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Is there a way to tell how reliable this 10yo+ 1000W PSU will be?

I got this old ULT-HE1000X PSU from an old dieing gaming PC of little known origin, dieing of motherboard issues. I could definitely use the PSU for Optiplex upgrades, but I question it's reliability, even though it seems to be in perfect condition. Is there a way to tell if I can get a few years of reliable service out of it? The PSU fan looks and sounds mint馃憣, and there's so little dust I'd guess this was hardly used. That gives me some confidence. I'm willing to take a look inside, of course knowing the fatal dangers of touching those charged cap leads. All the decent electrical equipment I have is an analogue multimeter and an old oscilloscope with one working channel.

Quote me if you want me to get a notification. (if it's not my own thread)

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10 years old, don't use it, needs to be replaced.

i9 9900K @ 5.0 GHz, NH D15, 32 GB DDR4 3200 GSKILL Trident Z RGB, AORUS Z390 MASTER, EVGA RTX 3080 FTW3 Ultra, Samsung 970 EVO Plus 500GB, Samsung 860 EVO 1TB, Samsung 860 EVO 500GB, ASUS ROG Swift PG279Q 27", Steel Series APEX PRO, Logitech Gaming Pro Mouse, CM Master Case 5, Corsair AXI 1600W Titanium.聽

i7 8086K, AORUS Z370 Gaming 5, 16GB GSKILL RJV DDR4 3200, EVGA 2080TI FTW3 Ultra, Samsung 970 EVO 250GB, (2)SAMSUNG 860 EVO 500 GB,聽Acer Predator XB1 XB271HU, Corsair HXI 850W.

i7 8700K, AORUS Z370 Ultra Gaming, 16GB 16GB DDR4 3000, EVGA 1080Ti FTW3 Ultra, Samsung 960 EVO 250GB, Corsair HX 850W.

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22 minutes ago, TheJooomes said:

I got this old ULT-HE1000X PSU from an old dieing gaming PC of little known origin, dieing of motherboard issues. I could definitely use the PSU for Optiplex upgrades, but I question it's reliability, even though it seems to be in perfect condition. Is there a way to tell if I can get a few years of reliable service out of it? The PSU fan looks and sounds mint馃憣, and there's so little dust I'd guess this was hardly used. That gives me some confidence. I'm willing to take a look inside, of course knowing the fatal dangers of touching those charged cap leads. All the decent electrical equipment I have is an analogue multimeter and an old oscilloscope with one working channel.

It's an Andyson rebrand, released in 2007. The PC was probably dying because the PSU was drifting out of spec and slowly, brutally murdering it.

If you ever need to get rid of some evidence, all you have to do is hook it up, toss some loose papers around the floor near the tower, boot up, start running Prime95 and walk away. Should be very reliable in that application.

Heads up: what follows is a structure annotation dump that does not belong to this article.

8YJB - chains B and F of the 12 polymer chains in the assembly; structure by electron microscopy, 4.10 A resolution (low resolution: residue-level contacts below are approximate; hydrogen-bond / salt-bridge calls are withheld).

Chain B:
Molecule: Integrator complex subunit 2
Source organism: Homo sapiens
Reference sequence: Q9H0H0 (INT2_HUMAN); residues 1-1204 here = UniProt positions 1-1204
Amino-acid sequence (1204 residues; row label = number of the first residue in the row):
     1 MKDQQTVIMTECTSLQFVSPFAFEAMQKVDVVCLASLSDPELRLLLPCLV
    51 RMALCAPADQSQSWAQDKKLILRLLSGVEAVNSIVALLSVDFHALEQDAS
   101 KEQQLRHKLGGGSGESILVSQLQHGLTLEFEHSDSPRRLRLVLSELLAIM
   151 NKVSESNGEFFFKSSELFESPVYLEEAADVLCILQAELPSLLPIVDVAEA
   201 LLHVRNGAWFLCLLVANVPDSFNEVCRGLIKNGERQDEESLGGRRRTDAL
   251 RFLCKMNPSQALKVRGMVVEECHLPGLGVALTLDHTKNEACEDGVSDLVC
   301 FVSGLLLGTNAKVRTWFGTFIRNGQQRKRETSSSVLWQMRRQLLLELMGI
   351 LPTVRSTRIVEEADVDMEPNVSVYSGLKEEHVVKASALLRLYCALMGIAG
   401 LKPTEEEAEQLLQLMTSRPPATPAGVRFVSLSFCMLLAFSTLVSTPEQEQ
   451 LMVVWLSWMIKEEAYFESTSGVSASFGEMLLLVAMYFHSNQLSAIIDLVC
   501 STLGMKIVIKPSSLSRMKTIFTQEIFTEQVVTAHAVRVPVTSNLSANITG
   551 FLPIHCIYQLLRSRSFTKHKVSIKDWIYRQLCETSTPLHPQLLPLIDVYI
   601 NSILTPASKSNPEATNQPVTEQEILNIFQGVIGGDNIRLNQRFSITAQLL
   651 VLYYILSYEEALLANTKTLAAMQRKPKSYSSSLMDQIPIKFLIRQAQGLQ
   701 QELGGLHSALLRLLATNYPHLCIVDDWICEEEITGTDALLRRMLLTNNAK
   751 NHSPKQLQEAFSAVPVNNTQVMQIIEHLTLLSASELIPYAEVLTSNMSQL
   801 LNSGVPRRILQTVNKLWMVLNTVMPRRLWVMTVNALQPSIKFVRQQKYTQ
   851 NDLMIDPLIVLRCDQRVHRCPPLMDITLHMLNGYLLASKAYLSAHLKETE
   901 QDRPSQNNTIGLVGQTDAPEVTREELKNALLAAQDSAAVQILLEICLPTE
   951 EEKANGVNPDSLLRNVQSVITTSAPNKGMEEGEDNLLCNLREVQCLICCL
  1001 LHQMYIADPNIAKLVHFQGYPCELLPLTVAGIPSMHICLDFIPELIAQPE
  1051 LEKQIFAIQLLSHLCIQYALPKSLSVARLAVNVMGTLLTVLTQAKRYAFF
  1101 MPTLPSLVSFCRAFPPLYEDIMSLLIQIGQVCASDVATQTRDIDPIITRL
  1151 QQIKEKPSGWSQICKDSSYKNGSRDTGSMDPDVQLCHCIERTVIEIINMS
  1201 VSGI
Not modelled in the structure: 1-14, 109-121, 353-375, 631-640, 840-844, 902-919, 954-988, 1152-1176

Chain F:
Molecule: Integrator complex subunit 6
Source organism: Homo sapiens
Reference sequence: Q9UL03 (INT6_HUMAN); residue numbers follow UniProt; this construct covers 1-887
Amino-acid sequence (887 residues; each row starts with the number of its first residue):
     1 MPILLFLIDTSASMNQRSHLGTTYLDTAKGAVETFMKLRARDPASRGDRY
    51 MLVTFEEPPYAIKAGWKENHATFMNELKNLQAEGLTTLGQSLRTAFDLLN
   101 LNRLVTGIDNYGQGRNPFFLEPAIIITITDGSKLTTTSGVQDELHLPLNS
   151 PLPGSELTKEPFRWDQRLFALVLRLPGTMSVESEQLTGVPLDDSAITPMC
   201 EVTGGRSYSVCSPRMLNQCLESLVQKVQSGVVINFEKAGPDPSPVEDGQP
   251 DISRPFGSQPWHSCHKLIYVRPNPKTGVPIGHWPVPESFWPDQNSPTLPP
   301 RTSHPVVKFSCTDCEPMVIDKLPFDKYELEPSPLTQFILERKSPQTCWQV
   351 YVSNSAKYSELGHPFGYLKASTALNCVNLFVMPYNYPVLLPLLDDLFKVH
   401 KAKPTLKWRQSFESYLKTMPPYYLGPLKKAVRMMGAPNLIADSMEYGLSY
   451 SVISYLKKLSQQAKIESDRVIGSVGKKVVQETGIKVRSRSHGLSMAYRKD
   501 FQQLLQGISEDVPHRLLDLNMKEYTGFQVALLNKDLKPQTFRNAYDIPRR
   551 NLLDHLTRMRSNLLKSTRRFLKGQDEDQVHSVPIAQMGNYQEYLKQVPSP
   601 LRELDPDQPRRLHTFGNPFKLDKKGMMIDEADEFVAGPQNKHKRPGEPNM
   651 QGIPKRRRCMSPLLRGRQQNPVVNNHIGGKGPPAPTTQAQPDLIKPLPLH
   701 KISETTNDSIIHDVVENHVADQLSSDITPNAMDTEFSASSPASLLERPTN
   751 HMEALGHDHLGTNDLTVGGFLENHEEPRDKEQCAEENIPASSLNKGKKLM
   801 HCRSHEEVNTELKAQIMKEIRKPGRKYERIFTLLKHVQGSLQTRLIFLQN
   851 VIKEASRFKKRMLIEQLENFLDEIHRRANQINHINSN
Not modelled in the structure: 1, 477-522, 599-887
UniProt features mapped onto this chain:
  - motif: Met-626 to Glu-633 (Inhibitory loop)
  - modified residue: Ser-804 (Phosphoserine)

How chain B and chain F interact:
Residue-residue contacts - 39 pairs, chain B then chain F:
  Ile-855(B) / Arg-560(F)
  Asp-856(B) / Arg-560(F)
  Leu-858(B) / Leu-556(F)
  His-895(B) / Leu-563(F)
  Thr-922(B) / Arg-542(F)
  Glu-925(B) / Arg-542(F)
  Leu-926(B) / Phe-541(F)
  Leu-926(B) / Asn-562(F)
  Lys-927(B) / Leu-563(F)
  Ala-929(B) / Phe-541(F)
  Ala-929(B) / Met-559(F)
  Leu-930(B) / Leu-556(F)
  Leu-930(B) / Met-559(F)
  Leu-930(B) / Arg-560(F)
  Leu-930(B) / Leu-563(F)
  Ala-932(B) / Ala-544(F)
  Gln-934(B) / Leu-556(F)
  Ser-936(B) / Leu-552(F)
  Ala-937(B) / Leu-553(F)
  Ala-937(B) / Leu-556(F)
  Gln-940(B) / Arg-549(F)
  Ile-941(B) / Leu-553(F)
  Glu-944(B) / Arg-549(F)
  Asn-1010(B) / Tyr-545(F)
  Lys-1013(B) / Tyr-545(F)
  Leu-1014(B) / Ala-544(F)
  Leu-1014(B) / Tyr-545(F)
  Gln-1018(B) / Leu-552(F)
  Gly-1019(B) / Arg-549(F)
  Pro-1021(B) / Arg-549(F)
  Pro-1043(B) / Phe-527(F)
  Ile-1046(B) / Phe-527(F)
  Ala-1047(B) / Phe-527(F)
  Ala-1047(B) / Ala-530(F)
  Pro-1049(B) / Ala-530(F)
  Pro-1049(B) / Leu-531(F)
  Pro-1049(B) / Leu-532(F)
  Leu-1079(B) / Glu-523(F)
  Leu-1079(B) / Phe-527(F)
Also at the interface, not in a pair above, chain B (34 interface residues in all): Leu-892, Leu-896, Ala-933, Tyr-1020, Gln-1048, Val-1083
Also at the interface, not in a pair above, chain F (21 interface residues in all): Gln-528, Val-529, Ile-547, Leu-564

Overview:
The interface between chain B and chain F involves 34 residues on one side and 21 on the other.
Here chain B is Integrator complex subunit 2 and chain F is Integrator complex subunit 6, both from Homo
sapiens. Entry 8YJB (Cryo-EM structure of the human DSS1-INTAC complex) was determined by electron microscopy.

Sincerely,

me

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Quality power supplies run their course after 10 years

I WILL find your ITX build thread, and I WILL recommend the SIlverstone Sugo SG13B

Primary PC:

i7 8086k (won) - EVGA Z370 Classified K - G.Kill Trident Z RGB - Force MP500 - Jedi Order Titan Xp - Hyper 212 Black聽(with RGB Riing flair) - EVGA G2 650W - Black and green theme, Razer branwashed me.

Draws 400 watts under max load, for reference.

Linux Proliant ML150 G6:

Dual Xeon X5560 - 24GB ECC DDR3 - GTX 750 TI - old Seagate 1.5TB HDD聽- Dark moded Ubuntu (and Win7, cuz why not)

How many watts do I need?Seasonic Focus thread,聽Userbenchmark (Et al.) is trash explained, PSU misconceptions, protections explained,聽group reg is bad

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A 1000W el cheapo and a 1000W not so cheapo do the same job. El cheapo lifts an amp and needs a coffee break. Not so cheapo lifts an amp with tools and keeps lifting them all day long.聽

Good real life example is: I have a rig consisting of i7-7700k and a R9 390X. All the calculators online tell me I should have a minimum of 600W powersupply, with 400W total system power requirements. But I have 500W passive power supply (GPS-500C). Have had the rig for 3 years and no problem what so ever under load.聽

The thing is: a cheap 500W power supply has components with lower specs, thus the actual stable amps and voltages are far less. You could say the 80+ standard is a good rule of thumb. a 500W bronze psu with 80% could be taken as 80% of stated capacity, which would be 400W (realistically, it would be considered even lower, but thats down to all of the power grid factors.) A 500W platinum psu with 90+% could be taken as 450W...but with the caveat that these sorts of power supplies have extra features, quality control and component selection to ensure that 450W is maintained or at least kept in check and accounted for.聽聽

Not saying an expensive psu cant have problems, but I would trust something designed to spec rather than something designed to cost

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3 minutes ago, PriitM said: